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Astronomy
Welcome to the Boston Astronomy website ...

This website has been created by and is supported by a group of Boston, MA - area amateur astronomers. It is intended to be a convenient site to access news and information about astronomy and space-related activities of interest to the community and the public.





















   

 "Meet the Universe" Course Being Offered This Spring! 

      

   

"Meet the Universe" at the Cambridge Center for Adult Education

     

Spring Session begins March 24, 2015

          

Every day we get new pictures from spacecraft exploring the Moon, Mars, Mercury, Saturn, and a comet! More missions are on the way to an asteroid and to Pluto!
Almost weekly, it seems, exotic planets around other stars are announced, and we’re told it’s just a matter of time until Earth-like, habitable planets are discovered.
In this course, we'll talk about it ALL (literally!): black holes, the cosmic microwave background, and the search for life in the Universe.

  

Bonus: you'll get a chance to use a large telescope at a real Observatory!

  

No math or previous science background required - just an ethusiasm to get to know what's around you!!

     

8 Tuesdays 8:00 – 9:30 PM

   

Runs March 24 - May 12, 2015.

      


 

        

February Astronomy-Related Events in the Boston Area 

           

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    Wednesday, February 4th, 2015, at 7:00 PM.

    Science Research Public Lecture Series

    Harvard University Science Center

    One Oxford Street, Cambridge. MA

    Topic And Presenter: Dark Energy and Cosmic Sound, Daniel Eisenstein, Professor of Astronomy.

    The Sound waves propagating through the plasma of the Universe only 400,000 years after the Big Bang now offer some of our most precise measures of the composition and history of the Universe. In the last decade, we have been able to detect the fossil imprint of these sound waves using maps of the distribution of galaxies from the Sloan Digital Sky Survey. Professor Eisenstein will give an overview of the cosmological role of the sound waves and out observational program then describe what the results tell us about the shape of the Universe and the evolution of dark energy.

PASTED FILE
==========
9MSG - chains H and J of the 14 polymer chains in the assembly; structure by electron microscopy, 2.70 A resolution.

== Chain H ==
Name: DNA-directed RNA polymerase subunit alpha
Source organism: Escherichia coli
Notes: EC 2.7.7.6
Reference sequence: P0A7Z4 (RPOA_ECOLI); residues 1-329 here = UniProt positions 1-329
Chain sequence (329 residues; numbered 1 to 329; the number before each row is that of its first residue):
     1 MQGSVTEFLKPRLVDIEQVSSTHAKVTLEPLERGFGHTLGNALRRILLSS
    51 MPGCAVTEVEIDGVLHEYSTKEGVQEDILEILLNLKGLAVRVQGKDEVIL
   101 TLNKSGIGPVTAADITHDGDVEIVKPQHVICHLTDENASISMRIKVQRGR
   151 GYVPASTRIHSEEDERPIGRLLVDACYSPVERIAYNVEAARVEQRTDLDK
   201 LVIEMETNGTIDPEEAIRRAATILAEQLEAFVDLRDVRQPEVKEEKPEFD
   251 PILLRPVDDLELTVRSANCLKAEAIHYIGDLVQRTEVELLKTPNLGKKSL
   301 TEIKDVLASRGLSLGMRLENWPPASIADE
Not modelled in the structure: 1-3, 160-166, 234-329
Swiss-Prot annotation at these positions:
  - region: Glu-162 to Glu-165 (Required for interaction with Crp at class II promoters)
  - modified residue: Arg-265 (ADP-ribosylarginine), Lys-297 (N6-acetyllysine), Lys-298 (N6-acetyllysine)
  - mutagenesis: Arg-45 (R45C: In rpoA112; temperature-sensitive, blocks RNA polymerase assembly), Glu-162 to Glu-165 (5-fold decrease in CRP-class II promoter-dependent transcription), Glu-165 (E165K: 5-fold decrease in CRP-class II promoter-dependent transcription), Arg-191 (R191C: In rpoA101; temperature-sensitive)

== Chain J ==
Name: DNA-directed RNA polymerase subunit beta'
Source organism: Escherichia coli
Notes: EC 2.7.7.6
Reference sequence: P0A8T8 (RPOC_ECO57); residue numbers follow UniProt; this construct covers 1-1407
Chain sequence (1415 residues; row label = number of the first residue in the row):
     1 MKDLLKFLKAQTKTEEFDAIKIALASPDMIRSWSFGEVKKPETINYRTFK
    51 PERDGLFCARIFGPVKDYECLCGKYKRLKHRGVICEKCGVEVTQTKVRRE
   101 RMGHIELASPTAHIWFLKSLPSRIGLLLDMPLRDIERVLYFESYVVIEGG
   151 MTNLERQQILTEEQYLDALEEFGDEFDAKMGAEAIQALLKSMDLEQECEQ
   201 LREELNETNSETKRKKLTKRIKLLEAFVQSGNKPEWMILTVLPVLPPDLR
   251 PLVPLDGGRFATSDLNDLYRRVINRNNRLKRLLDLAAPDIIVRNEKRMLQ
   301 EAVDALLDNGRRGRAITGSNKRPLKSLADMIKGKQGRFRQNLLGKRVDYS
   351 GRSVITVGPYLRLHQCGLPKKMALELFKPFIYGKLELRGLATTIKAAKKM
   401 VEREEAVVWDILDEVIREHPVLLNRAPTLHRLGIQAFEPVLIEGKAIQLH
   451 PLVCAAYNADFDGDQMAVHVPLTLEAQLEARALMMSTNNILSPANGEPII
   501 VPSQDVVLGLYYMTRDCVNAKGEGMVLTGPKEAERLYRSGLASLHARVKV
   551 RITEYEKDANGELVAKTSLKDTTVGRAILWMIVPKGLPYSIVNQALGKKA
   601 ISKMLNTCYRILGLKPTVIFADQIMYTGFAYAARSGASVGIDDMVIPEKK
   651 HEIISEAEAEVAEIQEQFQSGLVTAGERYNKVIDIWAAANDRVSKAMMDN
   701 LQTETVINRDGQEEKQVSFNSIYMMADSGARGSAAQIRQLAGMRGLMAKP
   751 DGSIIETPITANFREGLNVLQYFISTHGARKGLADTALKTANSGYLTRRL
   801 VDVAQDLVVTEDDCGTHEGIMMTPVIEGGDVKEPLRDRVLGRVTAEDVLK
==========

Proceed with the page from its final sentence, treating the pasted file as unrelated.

Thursday, February 12th, 2015, at 8:00 PM.

    Amateur Telescope Makers of Boston (Boston area’s largest and oldest astronomy club).

    (Meets every 2nd Thursday except August).

    Topic and Presenter: TBA

  •    

        

    Thursday, February 19th, 2015, at 7:30 PM.

    Monthly Observatory Night

    (Free lecture and observing every 3rd Thursday except June, July, and August – and sometimes December).

    Topic and Presenter: Sniffing the Air of Alien Earths, Sarah Rugheimer.

    Are we alone in the universe? We've found hundreds of planets orbiting distant stars, including several dozen in their star's habitable zone. But do any of them host life? To find out, we'll need to look for telltale molecules like oxygen or methane. The next generation of telescopes may answer this question when they take their first "sniffs" of alien air. Sarah Rugheimer is a 2014 Harvard Horizon Scholar and member of the Harvard Origins of Life Initiative.

       

         
          

    Plus:

      

    Wednesdays:

    Boston University

    Boston, MA.
    Open Night at Coit Observatory most Wednesdays 8:30 PM - 9:30 PM. 
    http://www.bu.edu/astronomy/events/public-open-night-at-the-observatory/

        

     

    The Sky Report for the Month of February 2015

        

         
    Current Night Sky: At A Glance

          

    Phases of the Moon:

          

    Full Moon

    February  3

    6:09 PM EST

    Last Quarter Moon

    February 11

    10:50 PM EST

    New Moon

    February 18

    6:47 PM EST

    First Quarter

    February 25

    12:14 PM EST

        

                      

    The Moon & Planets:

      

     

    Planet Visibility:

        

    In Evening (after sunset):

         Neptune, in W    

        Venus, in W

        Mars, in W

        Uranus, in SW

     

     At Midnight:

        Jupiter, in S

     

     In Morning (before sunrise):

        Jupiter, in W

        Saturn, in S